“For me, the prospect of that happening is obviously exciting.”

8. James Neal
Age on July 1: 30
Position: Left wing
2017-18 salary cap hit: $5 million
Bargaining chips: Ten straight seasons as a 20-goal man. Among pending UFAs, only Bailey had more goals than Neal’s 22 at the all-star break. Named to All-Star Game. Wicked shot.

The latest: Sportsnet’s Nick Kypreos has suggested that Neal will be asking for as much as $6.5 million or $7 million per season on a long-term deal. Despite having the cap space to make that work, the belief is that Vegas is hesitant to commit long-term to players 30 and older.

Golden Knights GM George McPhee already made extending 27-year-old Jonathan Marchessault ($5 million times six years) his priority. Neal is older and will be more expensive.

So, does McPhee trade Neal for a nice deadline haul or keep him for a Cinderella playoff run, knowing there’s a risk Neal goes to the highest bidder on July 1?

9. David Perron
Age on July 1: 30
Position: Left wing
2017-18 salary cap hit: $3.75 million
Bargaining chips: In the midst of a career season. Strong winger with solid possession metrics.

The latest: Teams have called about both Neal and Perron. Neal has the better resume, but Perron is actually having the more productive season (40 points through 41 games), helped in part by a high shooting percentage.

McPhee is keeping mum publicly with his plans for these veteran wingers. There is value in keeping Perron to help with playoff gate and not disrupt Vegas’s magic chemistry, but the temptation to sell high on an aging player whose stock may never be greater could be tempting.

10. Zdeno Chara
Age on July 1: 41
Position: Defence
2017-18 salary cap hit: $3.58 million
Bargaining chips: Captain. Norris winner. Stanley Cup winner. Has 600-plus points over 1,300-plus games played. Licensed to sell real estate in Massachusetts. Logged the Bruins’ most minutes in the 2017 post-season and is still logging 23:30 per night. That shot. That reach.

The latest: Interestingly, Chara’s salary this season will be the cheapest of his seven-year deal. He’s “only” making $4 million in real money, and has been a stud.

Chara is on record saying he wants to keep playing for Boston beyond this season, and GM Don Sweeney sees value in the tall man. Extension talks have already begun, and with Boston looking like a force, we don’t see why a one-year deal won’t be worked out.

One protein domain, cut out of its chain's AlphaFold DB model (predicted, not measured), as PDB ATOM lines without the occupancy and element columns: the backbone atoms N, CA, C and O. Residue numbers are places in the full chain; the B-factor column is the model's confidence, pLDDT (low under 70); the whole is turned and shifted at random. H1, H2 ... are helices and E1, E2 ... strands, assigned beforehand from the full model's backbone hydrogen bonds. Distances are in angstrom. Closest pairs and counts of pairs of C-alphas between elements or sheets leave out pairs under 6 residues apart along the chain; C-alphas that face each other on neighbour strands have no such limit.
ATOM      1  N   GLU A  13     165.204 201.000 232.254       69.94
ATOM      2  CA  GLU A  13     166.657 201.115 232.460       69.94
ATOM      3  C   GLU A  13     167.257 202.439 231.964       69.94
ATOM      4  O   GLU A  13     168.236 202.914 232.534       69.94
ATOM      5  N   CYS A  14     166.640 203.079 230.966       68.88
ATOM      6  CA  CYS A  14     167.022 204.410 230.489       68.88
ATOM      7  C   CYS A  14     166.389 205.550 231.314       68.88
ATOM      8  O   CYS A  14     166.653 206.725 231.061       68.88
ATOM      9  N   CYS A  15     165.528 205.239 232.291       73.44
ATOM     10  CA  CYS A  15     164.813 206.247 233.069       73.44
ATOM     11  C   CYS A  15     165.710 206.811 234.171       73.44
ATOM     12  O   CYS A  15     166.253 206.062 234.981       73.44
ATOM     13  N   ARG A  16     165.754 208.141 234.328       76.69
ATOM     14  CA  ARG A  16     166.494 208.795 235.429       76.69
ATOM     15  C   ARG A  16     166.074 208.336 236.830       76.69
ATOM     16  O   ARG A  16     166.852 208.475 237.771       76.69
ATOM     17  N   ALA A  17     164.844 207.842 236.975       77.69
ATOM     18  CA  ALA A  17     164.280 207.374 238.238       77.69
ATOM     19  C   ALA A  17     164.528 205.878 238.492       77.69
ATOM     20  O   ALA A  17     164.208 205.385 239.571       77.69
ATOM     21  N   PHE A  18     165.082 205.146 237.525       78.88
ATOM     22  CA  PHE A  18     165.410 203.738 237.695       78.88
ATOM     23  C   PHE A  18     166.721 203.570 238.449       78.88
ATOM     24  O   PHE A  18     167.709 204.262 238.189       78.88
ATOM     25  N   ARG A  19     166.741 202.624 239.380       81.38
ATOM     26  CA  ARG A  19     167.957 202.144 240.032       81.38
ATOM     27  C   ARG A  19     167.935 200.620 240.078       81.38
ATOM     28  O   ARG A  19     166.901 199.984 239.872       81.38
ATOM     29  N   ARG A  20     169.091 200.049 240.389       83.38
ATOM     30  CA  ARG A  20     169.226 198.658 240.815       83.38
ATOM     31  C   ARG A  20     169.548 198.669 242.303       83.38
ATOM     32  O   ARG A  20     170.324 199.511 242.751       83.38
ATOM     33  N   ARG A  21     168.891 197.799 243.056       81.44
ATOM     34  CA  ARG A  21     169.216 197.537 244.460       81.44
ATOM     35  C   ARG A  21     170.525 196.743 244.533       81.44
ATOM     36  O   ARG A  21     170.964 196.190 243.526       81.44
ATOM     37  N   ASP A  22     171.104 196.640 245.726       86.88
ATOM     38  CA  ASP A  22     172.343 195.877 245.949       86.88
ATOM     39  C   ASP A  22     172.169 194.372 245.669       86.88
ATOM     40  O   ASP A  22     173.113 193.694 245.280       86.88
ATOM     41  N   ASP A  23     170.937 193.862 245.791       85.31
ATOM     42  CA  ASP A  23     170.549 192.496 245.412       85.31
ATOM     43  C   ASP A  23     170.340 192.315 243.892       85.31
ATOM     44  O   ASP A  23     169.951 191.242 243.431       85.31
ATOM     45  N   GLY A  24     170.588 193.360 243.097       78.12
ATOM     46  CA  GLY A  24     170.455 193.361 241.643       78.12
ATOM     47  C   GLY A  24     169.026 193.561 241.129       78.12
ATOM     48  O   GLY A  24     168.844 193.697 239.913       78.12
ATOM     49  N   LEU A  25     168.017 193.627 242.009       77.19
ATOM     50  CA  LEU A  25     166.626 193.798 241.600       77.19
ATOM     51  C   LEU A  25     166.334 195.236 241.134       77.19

“Maybe he’ll play forever,” says Bruins rookie Charlie McAvoy. “He’s going to be the next Jagr. He’s in tremendous shape. He takes care of his body like nothing I’ve ever seen.”

11. Mike Green
Age on July 1: 32
Position: Defence
2017-18 salary cap hit: $6 million
Bargaining chips: Named to 2018 All-Star Game. Experienced, durable top-four right shot who can log 24 minutes a night. In his prime, he had a 30-goal season and two 70-point seasons from the blue line.

The latest: Coming off a 36-point campaign as the best defenceman on a bad Red Wings team, Green is on pace to eclipse that in his contract year (26 points through 47 games).

With the draft lottery most likely in their future and cap problems firmly in their present, Detroit’s most obvious trade chip is Green.

It’s easy to picture a contender offering up futures to GM Ken Holland in order to secure an experienced right shot who can log big minutes and run a power-play before the deadline. The Islanders, Lightning and Maple Leafs are among the teams interested in renting a defenceman.

12. Michael Grabner
Age on July 1: 30
Position: Right wing
2017-18 salary cap hit: $1.65 million
Bargaining chips: Experienced. Fast. Cap hit so low, it’ll make your eyes pop. Great scoring touch. Kills penalties.

The latest: Here’s something you may not know: Michael Grabner ranks fourth in even-strength goals since the start of last season. Only Auston Matthews, Nikita Kucherov and Vladimir Tarasenko have more.

Grabner’s production and price should make him a more viable commodity for GM Jeff Gorton than, say, teammate Rick Nash, but Grabner’s agent, Jerry Buckley, told the New York Post that the trade deadline is not being looked at as an extension deadline by either side.

“Jeff and I have had several conversations but we haven’t gotten into negotiations,” Buckley told Larry Brooks on Jan. 6. “I don’t have the sense that there’s urgency attached to this because of the deadline.

“There’s time between the end of the playoffs and [July 1] for us to talk and reach a deal. Michael loves New York and playing for the Rangers, and I have to believe the feeling is mutual. When the time is right, we’ll get down to negotiating.”

More notable UFAs of 2018: Aaron Dell, John Moore, Thomas Vanek, Joe Thornton, Henrik Sedin, Daniel Sedin, Brian Gibbons, Erik Gudbranson, Toby Enstrom, Jack Johnson, Patric Hornqvist, Lars Eller, Jonathan Bernier, Carter Hutton, Cam Ward, Derek Ryan, Brandon Manning, Jan Rutta, Greg Pateryn, Jaroslav Halak, Tyler Bozak, Calvin De Haan, Dan Hamhuis, Leo Komarov, Patrick Maroon, Antti Raanta, Tomas Plekanec, Kari Lehtonen, Antti Raanta, Joffrey Lupul, Mikhail Grabovski, Ryane Clowe, Jannik Hansen, Derek Grant, Jaromir Jagr

When submitting content, please abide by our submission guidelines, and avoid posting profanity, personal attacks or harassment. Should you violate our submissions guidelines, we reserve the right to remove your comments and block your account. Sportsnet reserves the right to close a story’s comment section at any time.